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Announcements

Welcome Back!!!  

I am so excited to welcome all of my returning and new students back to school! Your child will come home with:

1. A baggy book of their choice (The book will be one level above their instructional reading level.) 

2. Beanie Baby strategy list for decoding unknown words 

3. READ strategy for answering written comprehension questions

3. Fiction/Non-fiction comprehension question list to use with baggy book

*Please return baggy books in the pouch for each reading group so that your child may get a new one. Encourage your child to read the book 3x before returning to practice fluency unless it is a chapter book. If your child loses a book, they will be unable to bring home a new one until the old one has been located and returned.
Thank you for your support and help this year!

 


READ Strategy  

 

Parents,

The READ strategy has been used this year in my small groups to help with written comprehension. It has proved to be very helpful. Please encourage your child to use this strategy at home. :)

 

R: Read and understand the question.

E: Go inside the book and find evidence.

A: Use part of the question in your answer.

D: Use details from the text.


Prizes Needed  

Candy or small prizes are always needed for our prize box. Students earn a prize or candy each time they move up a reading level! Donations would be greatly appreciated! Thank you!


Practice Makes Perfect!  


Reading Comprehension Passages to Use at Home!  

http://mrnussbaum.com/readingpassageindex/

Please use the link above to help your child with reading comprehension! You will find FREE reading passages with mulitple choice questions that your child can complete online. These are for grades 1-5!


Reading Websites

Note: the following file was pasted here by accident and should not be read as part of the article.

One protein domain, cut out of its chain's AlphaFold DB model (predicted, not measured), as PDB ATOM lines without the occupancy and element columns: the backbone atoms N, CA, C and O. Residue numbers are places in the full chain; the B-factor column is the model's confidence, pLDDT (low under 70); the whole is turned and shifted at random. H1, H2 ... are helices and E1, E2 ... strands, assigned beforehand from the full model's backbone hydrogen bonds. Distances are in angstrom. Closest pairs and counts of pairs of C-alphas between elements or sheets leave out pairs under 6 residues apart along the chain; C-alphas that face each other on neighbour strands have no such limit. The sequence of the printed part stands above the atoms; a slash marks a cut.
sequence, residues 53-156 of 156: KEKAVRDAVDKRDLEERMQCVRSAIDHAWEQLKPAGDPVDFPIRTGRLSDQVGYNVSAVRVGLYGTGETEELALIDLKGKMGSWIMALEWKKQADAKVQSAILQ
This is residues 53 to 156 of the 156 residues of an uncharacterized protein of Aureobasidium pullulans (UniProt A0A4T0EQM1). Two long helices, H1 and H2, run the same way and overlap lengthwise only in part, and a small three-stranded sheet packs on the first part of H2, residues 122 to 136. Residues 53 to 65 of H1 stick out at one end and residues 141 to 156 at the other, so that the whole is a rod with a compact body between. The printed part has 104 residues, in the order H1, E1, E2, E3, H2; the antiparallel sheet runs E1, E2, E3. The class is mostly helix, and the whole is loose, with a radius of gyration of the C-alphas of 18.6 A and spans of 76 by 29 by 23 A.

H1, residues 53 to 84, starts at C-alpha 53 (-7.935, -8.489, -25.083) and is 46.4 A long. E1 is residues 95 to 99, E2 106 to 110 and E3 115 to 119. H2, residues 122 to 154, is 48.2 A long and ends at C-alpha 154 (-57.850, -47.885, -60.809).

Reading Websites

www.tumblebooks.com 

www.starfall.com

www.raz-kids.com

www.spellingcity.com

www.literactive.com

www.readingrockets.org

 www.storylineonline.net

www.myonlinereading.com

www.wegivebooks.org

www.readtomelv.com

 www.storynory.com


Reading Strategies to Use at Home (K-2)  

Reading Strategies and Activities

These are a few suggestions of activities and strategies that you can enjoy with your child as you help him/her become an independent, life-long reader. These pertain to children in grades K-2 primarily.

  1.     Read simply illustrated alphabet books with your child.  Talk about the picture that represents the letter's sound. Have your child repeat the letter and a word that represents the letter's sound; for example, you say, "Bb ball." Your child should read the rest of the letters he/she knows following the same pattern.

  2.     Make alphabet books with your child. On each page follow this pattern: upper case letter, lower case letter, picture - Bb (picture of a ball). These pictures may be stickers, drawings, magazine clippings.

  3.     Make a bank of high frequency words. Write them on index cards and play "My pile, your pile." Your child keeps each card that he/she can read.  You take the others and practice them until recognition is automatic. Talk about the way the word is used in speaking and writing.  Also, stretch words out by saying them slowly.  This allows the child to hear the sounds blended in the word.  This is far more effective than sounding out the word.

  4.     Play with magnetic letters. These may be purchased at toy stores or children's learning activity stores.  Place letters on the appliances in the kitchen and talk about letters and words as you and your child manipulate the letters.

  5.     Read to your child EVERY DAY. Talk about what you read. Ask your child what he thinks about a story. Have him/her make predictions and check to see if they occur as he/she thought they would.

  6.     Have your child read to you EVERY DAY. Listen to the behaviors that we want to encourage.  Allow the child to try and correct his/her own errors.  NEVER DO FOR YOUR CHILD WHAT HE/SHE CAN DO FOR HIMSELF/HERSELF.

  7.     Congratulate efforts and risk taking. Praise for effort and discussion of an error will result in better reading the next time.

  8.     Talk to your child.  Be specific. Help him/her to respond with more than a noise or a one word answer. Most importantly, HAVE FUN WITH LANGUAGE.  Help your child see that reading opportunities are everywhere.

  9.     Become a reading model for your child. If reading is important to you, it will be more important to your child.

Prepared by Sandra Gettings©


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